Under no circumstances should we pay the Soviet Union to
Destroy China. This would certainly injure the material and
moral position of the United States in Asia.

Marshall had ignored this report.

The Senator went on. "McCarthy," he said, "who of evil

allegiance to the Kremlin sold him on the disastrous Marshall

Mission to China, where Marshall described one of his own

acts as follows: 'As Chief-of-Staff I armed 39 anti-Communist

divisions. Now with a stroke of a pen I disarm them'?

"When that was done," he asked, "who then persuaded

Marshall to open Kalgan Mountain Pass, with the result that

the Chinese Communists could make contact with the Rus-

ians and receive the necessary arms and ammunition to

overrun all of China?

"McCarthy, who on earth could have persuaded Marshall

to side with Acheson and against American interests on the

question of Formosa and the use of the Chinese Nationalist


Upon searching for the answers for the Senator, I found to

my surprise that no one had ever written the history of

Marshall -- Marshall, who, by the alchemy of propaganda,

became the "greatest living American" and the recently pro-

claimed "master of global strategy" by and for the party in

power. In view of the fact that the committee, the Congress,


and the American people were being called upon either to

endorse or reject Marshall's "global strategy," I felt it was

urgent that such a study be made and submitted to the

Congress and the people.

I decided that the record of Marshall's unbroken series of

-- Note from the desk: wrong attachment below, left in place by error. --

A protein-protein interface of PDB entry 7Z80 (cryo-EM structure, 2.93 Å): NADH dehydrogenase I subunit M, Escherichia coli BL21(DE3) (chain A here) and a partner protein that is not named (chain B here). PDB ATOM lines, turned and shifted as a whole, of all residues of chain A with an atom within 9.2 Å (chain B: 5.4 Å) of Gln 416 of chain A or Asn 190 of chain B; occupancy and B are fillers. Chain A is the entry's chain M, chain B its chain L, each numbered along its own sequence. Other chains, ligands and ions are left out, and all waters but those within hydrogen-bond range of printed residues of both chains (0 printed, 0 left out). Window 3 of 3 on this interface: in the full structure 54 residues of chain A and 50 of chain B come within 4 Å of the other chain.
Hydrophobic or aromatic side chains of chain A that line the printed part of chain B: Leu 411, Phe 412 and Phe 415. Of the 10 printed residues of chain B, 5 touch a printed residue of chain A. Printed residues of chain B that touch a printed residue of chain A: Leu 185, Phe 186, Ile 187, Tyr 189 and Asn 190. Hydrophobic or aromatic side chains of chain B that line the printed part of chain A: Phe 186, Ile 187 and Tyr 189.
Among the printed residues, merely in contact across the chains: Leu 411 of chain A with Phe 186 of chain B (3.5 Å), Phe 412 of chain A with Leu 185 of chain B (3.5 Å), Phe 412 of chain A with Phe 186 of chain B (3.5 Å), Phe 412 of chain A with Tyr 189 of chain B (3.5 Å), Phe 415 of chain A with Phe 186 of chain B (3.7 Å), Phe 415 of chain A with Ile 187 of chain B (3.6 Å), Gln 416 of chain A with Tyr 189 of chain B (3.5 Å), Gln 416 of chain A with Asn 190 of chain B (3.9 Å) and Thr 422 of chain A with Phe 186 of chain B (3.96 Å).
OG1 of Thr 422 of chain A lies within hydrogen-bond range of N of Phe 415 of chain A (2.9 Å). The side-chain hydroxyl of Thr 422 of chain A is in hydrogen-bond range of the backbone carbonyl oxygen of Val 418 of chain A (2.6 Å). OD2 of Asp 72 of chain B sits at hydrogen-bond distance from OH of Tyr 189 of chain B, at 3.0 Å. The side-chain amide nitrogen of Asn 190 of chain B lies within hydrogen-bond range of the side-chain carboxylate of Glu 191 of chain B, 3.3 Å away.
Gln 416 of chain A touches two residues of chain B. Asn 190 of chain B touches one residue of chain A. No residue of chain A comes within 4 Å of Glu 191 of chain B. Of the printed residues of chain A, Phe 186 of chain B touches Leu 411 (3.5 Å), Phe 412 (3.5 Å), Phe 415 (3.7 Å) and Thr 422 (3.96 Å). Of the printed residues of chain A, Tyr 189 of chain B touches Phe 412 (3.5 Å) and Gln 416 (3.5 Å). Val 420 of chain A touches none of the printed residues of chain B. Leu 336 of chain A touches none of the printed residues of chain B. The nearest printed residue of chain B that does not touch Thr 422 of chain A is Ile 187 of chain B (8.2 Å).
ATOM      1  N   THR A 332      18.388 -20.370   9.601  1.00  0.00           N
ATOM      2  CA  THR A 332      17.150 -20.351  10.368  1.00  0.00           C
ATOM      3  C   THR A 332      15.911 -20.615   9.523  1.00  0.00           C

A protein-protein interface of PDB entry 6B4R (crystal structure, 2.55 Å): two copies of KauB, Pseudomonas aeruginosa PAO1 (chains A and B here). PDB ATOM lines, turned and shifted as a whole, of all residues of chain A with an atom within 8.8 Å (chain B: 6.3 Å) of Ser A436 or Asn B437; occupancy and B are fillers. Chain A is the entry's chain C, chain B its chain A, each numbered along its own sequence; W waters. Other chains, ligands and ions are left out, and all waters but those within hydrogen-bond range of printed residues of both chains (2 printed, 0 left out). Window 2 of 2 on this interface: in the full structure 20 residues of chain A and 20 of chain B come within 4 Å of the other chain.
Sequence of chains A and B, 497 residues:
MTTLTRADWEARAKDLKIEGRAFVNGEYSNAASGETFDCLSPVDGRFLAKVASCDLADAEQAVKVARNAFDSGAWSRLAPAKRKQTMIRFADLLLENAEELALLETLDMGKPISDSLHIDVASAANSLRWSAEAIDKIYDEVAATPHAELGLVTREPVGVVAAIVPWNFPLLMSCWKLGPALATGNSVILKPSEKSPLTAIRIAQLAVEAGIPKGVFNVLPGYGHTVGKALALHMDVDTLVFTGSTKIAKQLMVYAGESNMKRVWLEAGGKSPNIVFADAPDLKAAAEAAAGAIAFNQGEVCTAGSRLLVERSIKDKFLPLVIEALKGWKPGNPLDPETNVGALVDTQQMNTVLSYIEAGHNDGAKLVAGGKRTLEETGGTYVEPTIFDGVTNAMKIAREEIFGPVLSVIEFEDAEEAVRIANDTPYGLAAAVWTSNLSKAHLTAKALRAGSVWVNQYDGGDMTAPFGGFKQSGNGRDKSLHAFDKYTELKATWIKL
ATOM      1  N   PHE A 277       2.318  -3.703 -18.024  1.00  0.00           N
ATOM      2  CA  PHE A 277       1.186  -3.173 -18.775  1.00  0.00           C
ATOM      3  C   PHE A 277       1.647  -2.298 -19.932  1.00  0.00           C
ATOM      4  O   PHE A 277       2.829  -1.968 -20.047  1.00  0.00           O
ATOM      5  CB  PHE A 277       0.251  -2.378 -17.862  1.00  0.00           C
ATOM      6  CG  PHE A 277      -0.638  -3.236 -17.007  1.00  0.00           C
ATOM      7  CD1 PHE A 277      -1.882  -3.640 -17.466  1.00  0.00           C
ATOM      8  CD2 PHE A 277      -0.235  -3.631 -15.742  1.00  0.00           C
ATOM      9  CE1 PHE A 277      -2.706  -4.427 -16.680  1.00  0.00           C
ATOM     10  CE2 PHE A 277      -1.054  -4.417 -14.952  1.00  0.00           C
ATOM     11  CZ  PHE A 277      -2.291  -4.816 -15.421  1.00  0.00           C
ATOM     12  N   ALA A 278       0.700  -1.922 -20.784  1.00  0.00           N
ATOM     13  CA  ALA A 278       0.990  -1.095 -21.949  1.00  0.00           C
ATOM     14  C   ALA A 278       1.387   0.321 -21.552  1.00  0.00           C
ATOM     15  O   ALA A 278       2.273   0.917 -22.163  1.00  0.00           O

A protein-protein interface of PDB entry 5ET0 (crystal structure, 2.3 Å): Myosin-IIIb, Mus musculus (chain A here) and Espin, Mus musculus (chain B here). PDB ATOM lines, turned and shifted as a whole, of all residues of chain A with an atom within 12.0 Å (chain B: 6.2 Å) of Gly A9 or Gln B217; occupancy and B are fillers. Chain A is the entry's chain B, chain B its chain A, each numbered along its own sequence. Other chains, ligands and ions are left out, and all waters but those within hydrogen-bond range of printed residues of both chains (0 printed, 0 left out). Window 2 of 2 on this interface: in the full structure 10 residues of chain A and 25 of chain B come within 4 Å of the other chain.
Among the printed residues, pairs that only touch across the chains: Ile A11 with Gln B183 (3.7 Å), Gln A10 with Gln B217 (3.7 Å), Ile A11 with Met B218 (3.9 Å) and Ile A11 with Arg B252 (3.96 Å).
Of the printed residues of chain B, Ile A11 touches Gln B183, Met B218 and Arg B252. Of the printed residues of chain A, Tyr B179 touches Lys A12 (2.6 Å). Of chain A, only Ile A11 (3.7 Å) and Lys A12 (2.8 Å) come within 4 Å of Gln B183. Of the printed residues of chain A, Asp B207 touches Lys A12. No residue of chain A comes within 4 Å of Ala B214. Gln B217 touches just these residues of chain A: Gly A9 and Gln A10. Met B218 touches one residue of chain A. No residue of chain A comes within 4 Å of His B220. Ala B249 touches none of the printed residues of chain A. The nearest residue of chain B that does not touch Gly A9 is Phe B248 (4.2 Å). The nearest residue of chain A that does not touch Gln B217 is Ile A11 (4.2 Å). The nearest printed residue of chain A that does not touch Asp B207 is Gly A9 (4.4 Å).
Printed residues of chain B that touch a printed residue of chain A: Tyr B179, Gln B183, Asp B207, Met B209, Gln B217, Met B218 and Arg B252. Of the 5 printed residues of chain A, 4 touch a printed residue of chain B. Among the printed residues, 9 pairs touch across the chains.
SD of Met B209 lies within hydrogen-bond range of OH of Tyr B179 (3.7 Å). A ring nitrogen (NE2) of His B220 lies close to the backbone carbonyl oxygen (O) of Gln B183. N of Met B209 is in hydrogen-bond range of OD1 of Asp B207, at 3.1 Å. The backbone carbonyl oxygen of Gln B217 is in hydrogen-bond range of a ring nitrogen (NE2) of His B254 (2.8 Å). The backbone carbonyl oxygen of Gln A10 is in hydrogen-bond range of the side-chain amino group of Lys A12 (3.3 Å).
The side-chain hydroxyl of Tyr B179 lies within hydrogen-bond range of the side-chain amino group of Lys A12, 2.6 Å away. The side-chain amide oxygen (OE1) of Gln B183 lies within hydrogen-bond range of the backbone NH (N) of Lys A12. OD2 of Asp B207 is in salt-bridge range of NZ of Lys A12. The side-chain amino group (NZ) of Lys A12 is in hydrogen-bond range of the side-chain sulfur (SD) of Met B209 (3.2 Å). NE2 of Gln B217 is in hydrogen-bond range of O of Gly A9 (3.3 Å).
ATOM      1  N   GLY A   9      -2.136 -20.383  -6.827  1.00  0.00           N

decisions and acts, contributing so greatly to the strategy of

defeat, should be given not from the pens and lips of his

critics but from sources friendly to him. I drew on the written

record -- on the memoirs of the principal actors in the great

events of the last ten years. I drew heavily from the books out

of which the history of these times will be written for the next

500 years; I drew from the pens of Winston Churchill, Admir-

al William Leahy, Cordell Hull, Henry L. Stimson, James F.

Brynes, Sumner Welles, Edward Stettinius, Jr., Robert Sher-

wood, Hanson Baldwin, General H.H. Arnold, General Claire

Chennault, General Lucius Clay, General Mark Clark, Gener-

al John R. Deane, General Omar Bradley, and others. No

one of them alone was trying to or did give anything re-

motely approaching a complete record of Marshall. The

picture emerges, however, as we piece together their recollec-

tion of the events in which he figures -- oftentimes fragmen-

tary, never directly uncomplimentary, but when fitted

together, pointing unerringly to one conclusion.

It is from those sources, plus the State Department's record

taken from Marshall's own files, that the picture becomes

generally complete.

As I commenced to write this history of Marshall, one of the

first things that impressed me was that Marshall, one of the